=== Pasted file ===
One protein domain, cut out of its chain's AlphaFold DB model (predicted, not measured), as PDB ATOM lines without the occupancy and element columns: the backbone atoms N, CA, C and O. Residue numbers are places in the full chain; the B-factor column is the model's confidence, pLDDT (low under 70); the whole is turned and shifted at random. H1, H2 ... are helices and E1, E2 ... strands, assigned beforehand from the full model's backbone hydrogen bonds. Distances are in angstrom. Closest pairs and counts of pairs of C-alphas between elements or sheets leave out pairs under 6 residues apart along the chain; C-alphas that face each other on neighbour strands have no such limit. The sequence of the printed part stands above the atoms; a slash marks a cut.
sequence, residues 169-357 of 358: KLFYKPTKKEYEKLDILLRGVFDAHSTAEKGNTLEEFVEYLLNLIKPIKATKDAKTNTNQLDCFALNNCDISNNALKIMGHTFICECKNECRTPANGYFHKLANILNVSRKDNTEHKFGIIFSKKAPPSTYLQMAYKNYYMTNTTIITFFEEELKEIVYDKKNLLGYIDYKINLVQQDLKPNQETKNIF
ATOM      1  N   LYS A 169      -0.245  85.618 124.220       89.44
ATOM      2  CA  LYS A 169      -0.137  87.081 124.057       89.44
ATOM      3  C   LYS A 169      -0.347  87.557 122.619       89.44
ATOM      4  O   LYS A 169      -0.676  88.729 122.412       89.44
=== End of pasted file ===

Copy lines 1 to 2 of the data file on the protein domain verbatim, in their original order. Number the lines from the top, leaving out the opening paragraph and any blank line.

sequence, residues 169-357 of 358: KLFYKPTKKEYEKLDILLRGVFDAHSTAEKGNTLEEFVEYLLNLIKPIKATKDAKTNTNQLDCFALNNCDISNNALKIMGHTFICECKNECRTPANGYFHKLANILNVSRKDNTEHKFGIIFSKKAPPSTYLQMAYKNYYMTNTTIITFFEEELKEIVYDKKNLLGYIDYKINLVQQDLKPNQETKNIF
ATOM      1  N   LYS A 169      -0.245  85.618 124.220       89.44